The Legalization of Marijuana Brings Dramatic Changes to Professional Sports
We’ve all heard it before … Philly is a sports town. Despite a lack of play on the field and the dire daily updates on the COVID-19 pandemic, news from the National Football League (NFL), Major League Baseball (MLB) and other professional sports organizations continue to make headlines.
The new NFL collective bargaining agreement (CBA) between owners and the National Football League Players Association (NFLPA) finalized in March 2020 has a number of sweeping changes ~ more wild card teams and a looming 17th season game are expected. In addition, the CBA reflects three bold revisions to the NFL’s drug testing policies. The first definitive change is that players cannot be suspended if they test positive for marijuana. This is a major reversal of a policy that for years has enforced very strict penalties, including fines and suspensions. Now, positive drug test results will be reviewed by a board of medical professionals who will determine if treatment is deemed necessary.
In addition to reducing the penalties, the CBA stipulates that the THC threshold for a positive marijuana test result will change from 35 to 150 nanograms ~ an increase of more than 300%. The drug testing period itself will also changed and will be limited to the first two (2) weeks of training camp.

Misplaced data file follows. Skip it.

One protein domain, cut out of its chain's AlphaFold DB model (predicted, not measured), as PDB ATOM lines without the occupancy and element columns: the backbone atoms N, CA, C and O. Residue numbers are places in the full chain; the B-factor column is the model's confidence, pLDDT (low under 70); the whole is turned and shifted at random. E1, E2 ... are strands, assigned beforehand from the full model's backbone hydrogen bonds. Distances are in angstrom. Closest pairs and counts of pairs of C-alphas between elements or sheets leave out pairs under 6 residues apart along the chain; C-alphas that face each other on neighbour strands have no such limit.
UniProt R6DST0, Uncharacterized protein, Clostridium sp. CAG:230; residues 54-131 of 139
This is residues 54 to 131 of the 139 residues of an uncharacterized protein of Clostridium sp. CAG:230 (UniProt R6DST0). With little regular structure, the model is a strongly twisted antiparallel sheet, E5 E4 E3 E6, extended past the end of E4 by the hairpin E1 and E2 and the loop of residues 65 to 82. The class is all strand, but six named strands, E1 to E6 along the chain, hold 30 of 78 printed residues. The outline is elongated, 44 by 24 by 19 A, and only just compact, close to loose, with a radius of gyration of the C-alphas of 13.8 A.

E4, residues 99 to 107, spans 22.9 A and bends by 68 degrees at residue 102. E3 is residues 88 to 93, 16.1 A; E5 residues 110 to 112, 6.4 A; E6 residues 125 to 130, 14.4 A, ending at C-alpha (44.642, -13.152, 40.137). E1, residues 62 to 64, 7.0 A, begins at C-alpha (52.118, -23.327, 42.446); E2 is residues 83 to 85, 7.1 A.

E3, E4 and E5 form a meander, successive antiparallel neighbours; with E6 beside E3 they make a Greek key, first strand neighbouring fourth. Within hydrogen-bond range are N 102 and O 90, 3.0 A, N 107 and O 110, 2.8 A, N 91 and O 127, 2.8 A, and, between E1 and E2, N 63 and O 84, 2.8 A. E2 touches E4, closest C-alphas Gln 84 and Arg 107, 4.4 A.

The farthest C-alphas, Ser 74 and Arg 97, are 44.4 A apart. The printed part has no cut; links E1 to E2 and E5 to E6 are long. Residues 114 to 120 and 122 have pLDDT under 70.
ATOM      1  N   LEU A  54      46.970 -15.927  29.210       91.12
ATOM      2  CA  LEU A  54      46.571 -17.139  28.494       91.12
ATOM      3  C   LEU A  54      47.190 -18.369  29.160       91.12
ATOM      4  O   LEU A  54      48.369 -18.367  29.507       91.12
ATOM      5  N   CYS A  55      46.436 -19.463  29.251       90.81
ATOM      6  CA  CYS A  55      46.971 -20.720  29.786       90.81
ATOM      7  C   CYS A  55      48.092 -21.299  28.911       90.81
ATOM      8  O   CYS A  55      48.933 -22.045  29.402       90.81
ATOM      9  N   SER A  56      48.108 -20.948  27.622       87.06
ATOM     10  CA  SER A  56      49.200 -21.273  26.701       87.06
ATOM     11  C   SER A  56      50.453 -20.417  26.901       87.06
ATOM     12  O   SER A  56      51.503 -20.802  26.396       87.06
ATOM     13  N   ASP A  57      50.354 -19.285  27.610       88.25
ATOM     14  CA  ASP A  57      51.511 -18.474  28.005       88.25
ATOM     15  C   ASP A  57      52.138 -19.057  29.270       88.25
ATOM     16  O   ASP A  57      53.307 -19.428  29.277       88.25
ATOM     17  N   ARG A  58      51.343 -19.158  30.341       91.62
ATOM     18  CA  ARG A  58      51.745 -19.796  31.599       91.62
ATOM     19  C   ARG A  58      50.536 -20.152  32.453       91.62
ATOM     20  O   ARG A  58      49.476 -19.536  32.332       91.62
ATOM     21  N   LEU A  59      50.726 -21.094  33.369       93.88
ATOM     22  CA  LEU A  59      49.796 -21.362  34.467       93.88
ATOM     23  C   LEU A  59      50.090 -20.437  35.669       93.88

These changes follow on the heels of similar changes in MLB, who late last year instituted its own new rules regarding the use of marijuana. Specifically, the organization no longer lists cannabis as a banned substance and will now treat it in the same manner as alcohol. Owners and the players union agreed to continue testing players for opioids and cocaine.
This new policy and reclassification of cannabis does come with a warning from the MLB deputy commissioner, Dan Halem, who stated disciplinary action is still possible for any players or team members who abuse its use or “appear under the influence of marijuana or any other cannabinoid during any of the Club’s games, practices, workouts, meetings or otherwise during the course and within the scope of their employment.” In such instances, ESPN reports that these individuals would be evaluated for treatment.
If you are charged with a marijuana-related offense or have questions about the changing medical cannabis laws, you should seek experienced legal counsel. To schedule a confidential consultation with the attorneys at Neff & Sedacca, P.C., contact the firm by phone at 215-563-9800 or email email@example.com.